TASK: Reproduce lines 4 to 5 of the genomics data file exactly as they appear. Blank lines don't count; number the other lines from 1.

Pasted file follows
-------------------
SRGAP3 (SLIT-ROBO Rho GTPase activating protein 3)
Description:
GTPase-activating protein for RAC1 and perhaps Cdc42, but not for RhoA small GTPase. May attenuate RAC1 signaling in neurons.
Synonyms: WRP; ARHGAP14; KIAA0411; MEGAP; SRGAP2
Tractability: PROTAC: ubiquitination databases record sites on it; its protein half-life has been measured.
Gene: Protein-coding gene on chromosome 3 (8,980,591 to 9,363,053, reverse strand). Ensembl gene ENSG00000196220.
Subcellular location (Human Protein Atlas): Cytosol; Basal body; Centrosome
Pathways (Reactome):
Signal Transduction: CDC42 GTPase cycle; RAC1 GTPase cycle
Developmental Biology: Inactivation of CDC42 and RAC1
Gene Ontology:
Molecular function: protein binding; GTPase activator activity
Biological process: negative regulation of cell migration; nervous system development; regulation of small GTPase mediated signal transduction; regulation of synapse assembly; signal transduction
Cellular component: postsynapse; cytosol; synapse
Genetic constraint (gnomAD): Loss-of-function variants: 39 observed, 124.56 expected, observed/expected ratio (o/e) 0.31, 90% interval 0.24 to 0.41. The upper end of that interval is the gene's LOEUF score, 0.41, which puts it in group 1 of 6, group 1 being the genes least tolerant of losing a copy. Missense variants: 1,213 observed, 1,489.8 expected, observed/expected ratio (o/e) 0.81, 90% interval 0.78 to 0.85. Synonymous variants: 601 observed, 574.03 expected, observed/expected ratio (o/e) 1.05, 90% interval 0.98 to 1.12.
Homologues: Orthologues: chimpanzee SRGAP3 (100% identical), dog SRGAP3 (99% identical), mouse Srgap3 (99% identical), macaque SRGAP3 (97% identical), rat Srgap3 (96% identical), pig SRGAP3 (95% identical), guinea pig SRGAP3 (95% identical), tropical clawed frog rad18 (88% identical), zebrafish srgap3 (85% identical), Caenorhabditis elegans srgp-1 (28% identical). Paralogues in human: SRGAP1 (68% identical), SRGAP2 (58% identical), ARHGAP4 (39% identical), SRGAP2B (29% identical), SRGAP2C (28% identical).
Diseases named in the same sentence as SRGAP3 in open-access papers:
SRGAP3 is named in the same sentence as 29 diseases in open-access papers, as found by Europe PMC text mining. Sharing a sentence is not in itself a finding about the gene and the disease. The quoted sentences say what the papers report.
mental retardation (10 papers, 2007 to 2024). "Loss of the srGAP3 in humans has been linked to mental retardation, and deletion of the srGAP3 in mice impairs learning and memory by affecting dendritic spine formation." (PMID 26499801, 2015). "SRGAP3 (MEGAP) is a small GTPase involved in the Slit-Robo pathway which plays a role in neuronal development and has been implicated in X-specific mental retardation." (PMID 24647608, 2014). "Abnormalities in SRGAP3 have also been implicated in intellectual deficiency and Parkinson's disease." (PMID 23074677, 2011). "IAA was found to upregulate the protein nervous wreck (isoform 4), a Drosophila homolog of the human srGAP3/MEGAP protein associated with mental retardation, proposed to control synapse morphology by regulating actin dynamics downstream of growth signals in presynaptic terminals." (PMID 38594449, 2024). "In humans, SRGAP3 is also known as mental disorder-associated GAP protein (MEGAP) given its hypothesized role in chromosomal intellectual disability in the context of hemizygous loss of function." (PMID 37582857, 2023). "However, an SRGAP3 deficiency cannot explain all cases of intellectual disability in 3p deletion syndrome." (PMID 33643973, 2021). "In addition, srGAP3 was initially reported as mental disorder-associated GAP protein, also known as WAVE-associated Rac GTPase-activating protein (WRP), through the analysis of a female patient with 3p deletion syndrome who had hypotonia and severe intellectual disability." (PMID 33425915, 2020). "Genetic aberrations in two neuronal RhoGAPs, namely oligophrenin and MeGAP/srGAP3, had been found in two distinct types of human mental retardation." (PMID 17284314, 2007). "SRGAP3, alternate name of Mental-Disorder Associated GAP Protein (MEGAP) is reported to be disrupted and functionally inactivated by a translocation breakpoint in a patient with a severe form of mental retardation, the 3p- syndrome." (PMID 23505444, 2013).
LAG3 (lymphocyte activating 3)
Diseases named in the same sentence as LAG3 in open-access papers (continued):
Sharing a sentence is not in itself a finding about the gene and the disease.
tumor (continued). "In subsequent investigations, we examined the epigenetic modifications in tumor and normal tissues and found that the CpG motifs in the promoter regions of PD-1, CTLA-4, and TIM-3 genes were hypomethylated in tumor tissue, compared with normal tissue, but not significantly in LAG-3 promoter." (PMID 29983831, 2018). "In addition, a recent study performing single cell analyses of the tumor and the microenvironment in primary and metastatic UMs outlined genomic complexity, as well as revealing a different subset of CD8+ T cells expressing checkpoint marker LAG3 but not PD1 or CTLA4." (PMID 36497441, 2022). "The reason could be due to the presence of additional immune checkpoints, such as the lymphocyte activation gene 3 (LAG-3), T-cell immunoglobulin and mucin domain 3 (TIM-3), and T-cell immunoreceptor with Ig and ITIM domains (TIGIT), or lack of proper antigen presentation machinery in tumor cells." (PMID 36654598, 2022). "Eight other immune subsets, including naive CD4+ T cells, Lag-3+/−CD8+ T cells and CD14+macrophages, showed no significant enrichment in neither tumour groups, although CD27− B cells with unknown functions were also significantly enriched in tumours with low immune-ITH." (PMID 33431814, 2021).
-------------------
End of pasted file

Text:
Synonyms: WRP; ARHGAP14; KIAA0411; MEGAP; SRGAP2
Tractability: PROTAC: ubiquitination databases record sites on it; its protein half-life has been measured.